The new Vermont COVID-19 workers compensation law made it easier for an employee to prove a worker’s compensation claim for a COVID-19 diagnosis. How will this apply to school employees such as teachers, college professors, principals, paraeducators, custodians, cafeteria workers, guidance counselors, and school staff?
In a normal workers compensation claim, the employee has to prove “causation”— that is, prove that the injury or condition was caused by work. This often requires the employee to have a doctor’s opinion in writing saying the illness or condition was more likely than not caused by work, otherwise the employee’s claim will fail.
The new law removed the requirement that the employee prove causation for certain COVID-19 cases. It creates a “presumption” under certain circumstances that a COVID-19 diagnosis was caused by work, thereby removing the requirement that the employee prove it with a doctor’s written opinion. This new law applies to two circumstances: (1) documented exposure; and (2) front-line workers.
If an employee can show a documented exposure to an individual with COVID-19 at work, the employee will have an automatic workers compensation claim. “Documented exposure” means the employee was present with a person who was diagnosed with COVID-19 at that time or within 14 days after the exposure.
The law does provide that the employer has a defense to the presumption if it can show it complied with CDC/Vermont Dept of Health guidelines. So if an employer was strict about requiring masks and enforcing the six-feet social distancing, it may have a defense.
(However, even without the presumption, the employee can still prove causation. If a person can show a documented exposure to a positive individual at work, and the contact was reasonably close or over a long period of time, I believe the employee will have a successful workers compensation claim. See more on this below.)
But what if there is not a “documented exposure”? What if a teacher contracts COVID-19 but cannot prove they were present with someone at work who was diagnosed with COVID-19 within 14 days? If the teacher is considered a “front-line worker” under the statute, they will still be able to establish a claim.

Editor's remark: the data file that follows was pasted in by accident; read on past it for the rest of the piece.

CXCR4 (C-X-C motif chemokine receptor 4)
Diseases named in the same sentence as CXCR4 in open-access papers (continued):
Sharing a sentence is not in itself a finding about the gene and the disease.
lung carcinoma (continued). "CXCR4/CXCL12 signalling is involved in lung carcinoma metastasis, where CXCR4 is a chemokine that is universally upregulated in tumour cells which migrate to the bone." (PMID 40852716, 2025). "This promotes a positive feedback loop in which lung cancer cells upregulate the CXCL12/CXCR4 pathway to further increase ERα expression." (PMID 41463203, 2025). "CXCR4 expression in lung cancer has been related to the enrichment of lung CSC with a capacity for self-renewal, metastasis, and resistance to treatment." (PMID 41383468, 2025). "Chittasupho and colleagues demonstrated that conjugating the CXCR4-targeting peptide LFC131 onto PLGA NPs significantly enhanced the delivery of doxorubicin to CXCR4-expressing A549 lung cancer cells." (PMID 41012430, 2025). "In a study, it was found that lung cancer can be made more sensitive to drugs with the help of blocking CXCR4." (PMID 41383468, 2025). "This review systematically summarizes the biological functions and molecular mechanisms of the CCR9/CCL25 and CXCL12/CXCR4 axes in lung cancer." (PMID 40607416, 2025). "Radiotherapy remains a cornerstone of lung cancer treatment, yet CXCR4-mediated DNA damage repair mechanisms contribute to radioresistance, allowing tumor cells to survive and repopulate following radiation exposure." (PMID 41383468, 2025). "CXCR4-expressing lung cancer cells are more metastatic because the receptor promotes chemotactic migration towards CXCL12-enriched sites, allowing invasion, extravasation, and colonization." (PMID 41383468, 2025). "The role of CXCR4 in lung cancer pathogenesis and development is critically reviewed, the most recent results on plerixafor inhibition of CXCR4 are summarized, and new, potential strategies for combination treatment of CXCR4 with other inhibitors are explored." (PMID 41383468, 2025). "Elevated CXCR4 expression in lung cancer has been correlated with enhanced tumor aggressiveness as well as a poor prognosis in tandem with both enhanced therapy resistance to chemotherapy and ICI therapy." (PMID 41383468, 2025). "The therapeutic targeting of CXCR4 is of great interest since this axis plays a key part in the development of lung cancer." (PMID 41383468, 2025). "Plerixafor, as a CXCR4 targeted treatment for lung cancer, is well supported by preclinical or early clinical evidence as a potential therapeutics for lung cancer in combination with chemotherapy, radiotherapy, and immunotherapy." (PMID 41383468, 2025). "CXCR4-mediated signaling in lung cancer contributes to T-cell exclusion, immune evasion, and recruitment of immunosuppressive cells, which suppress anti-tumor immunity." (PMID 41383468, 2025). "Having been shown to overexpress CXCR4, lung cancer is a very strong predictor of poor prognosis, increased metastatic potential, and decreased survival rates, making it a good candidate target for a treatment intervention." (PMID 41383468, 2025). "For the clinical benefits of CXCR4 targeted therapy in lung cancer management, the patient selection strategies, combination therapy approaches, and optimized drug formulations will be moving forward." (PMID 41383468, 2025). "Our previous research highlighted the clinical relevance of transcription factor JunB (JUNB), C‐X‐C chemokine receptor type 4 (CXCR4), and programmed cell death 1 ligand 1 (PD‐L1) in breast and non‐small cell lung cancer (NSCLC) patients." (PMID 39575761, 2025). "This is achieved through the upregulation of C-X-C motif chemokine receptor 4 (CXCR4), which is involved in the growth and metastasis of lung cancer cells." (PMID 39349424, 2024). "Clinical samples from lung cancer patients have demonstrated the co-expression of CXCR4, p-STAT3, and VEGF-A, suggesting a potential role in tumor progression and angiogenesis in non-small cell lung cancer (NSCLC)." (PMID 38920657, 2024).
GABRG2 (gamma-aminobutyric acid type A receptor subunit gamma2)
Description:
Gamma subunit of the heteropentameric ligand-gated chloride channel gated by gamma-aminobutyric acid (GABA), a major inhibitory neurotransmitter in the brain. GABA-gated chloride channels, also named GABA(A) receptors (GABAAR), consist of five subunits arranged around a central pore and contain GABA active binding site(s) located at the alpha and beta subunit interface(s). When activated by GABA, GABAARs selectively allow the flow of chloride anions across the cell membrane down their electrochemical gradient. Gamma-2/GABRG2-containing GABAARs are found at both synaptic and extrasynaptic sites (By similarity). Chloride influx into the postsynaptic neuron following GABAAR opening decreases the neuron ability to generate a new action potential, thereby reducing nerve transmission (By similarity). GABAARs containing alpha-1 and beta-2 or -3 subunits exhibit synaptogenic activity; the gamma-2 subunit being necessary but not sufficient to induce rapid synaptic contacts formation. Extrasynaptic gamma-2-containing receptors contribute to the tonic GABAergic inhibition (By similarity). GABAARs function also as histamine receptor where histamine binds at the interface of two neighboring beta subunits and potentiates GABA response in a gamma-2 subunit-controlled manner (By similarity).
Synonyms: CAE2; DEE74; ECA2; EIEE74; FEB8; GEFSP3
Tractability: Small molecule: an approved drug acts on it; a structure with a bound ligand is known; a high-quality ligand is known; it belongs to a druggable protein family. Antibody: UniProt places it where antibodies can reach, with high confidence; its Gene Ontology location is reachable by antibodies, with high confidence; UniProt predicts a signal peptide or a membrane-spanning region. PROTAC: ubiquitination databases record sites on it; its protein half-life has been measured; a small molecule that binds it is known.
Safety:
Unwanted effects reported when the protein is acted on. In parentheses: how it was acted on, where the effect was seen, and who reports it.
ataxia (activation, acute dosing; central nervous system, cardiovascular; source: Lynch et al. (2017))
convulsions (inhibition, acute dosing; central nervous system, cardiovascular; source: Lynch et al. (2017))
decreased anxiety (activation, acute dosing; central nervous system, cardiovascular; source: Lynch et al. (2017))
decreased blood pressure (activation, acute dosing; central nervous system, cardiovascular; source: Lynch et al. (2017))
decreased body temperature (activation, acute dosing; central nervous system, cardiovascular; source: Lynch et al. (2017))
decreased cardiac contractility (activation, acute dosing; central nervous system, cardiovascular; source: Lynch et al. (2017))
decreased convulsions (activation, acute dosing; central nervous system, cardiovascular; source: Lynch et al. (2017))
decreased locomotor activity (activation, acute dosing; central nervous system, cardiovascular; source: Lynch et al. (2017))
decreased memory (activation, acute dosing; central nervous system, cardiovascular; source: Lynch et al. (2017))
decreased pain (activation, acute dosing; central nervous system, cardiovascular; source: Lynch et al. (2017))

Is a Teacher a “Front-line Worker”?
The law does not specifically include teachers in the list of occupations defined as “front-line worker.” (That list includes police, firefighters, medical, correctional, etc.) However, the law does state that “front-line worker” includes “a worker performing services that . . . place the worker at a similarly elevated risk of being exposed to or contracting COVID-19 as the other listed occupations.” Elevated risk of exposure to COVID-19 is defined as “performance of a job that requires the worker to have . . . close contact with [within six feet]. . . members of the public” in the course of employment.
So, if a school employee’s job requires her to be within six feet of students, arguably the employee has an “elevated risk of exposure” similar to the listed occupations. Presumably this would be easier to show for teachers of younger students who require closer supervision and contact. But one can imagine disputes over whether a teacher is “required” to have contact closer than six feet. If a school is careful about social distancing, this will be more difficult to prove.
If an employee can show this, and thus prove he is a “front-line worker” as defined by the law, a COVID-19 diagnosis will be presumed to have been caused by work even if there is no documented exposure to a positive individual.
If an employee does not fall under the new law, it does not mean they don’t have workers compensation claim. It only means they do not have the benefit of the presumption of causation, and that they must prove causation as in any other case. That requires the employee to obtain a written opinion from a doctor that the illness more likely than not contracted at work. Presumably the doctor would need to know how often the employee interacts with members of the public at work, for how long and how closely; and similarly the same interaction outside of work, and whether the employee follows masking and social distancing guidelines outside of work. The doctor would consider this information to weigh whether it is more likely that the illness was contracted at work or outside of work.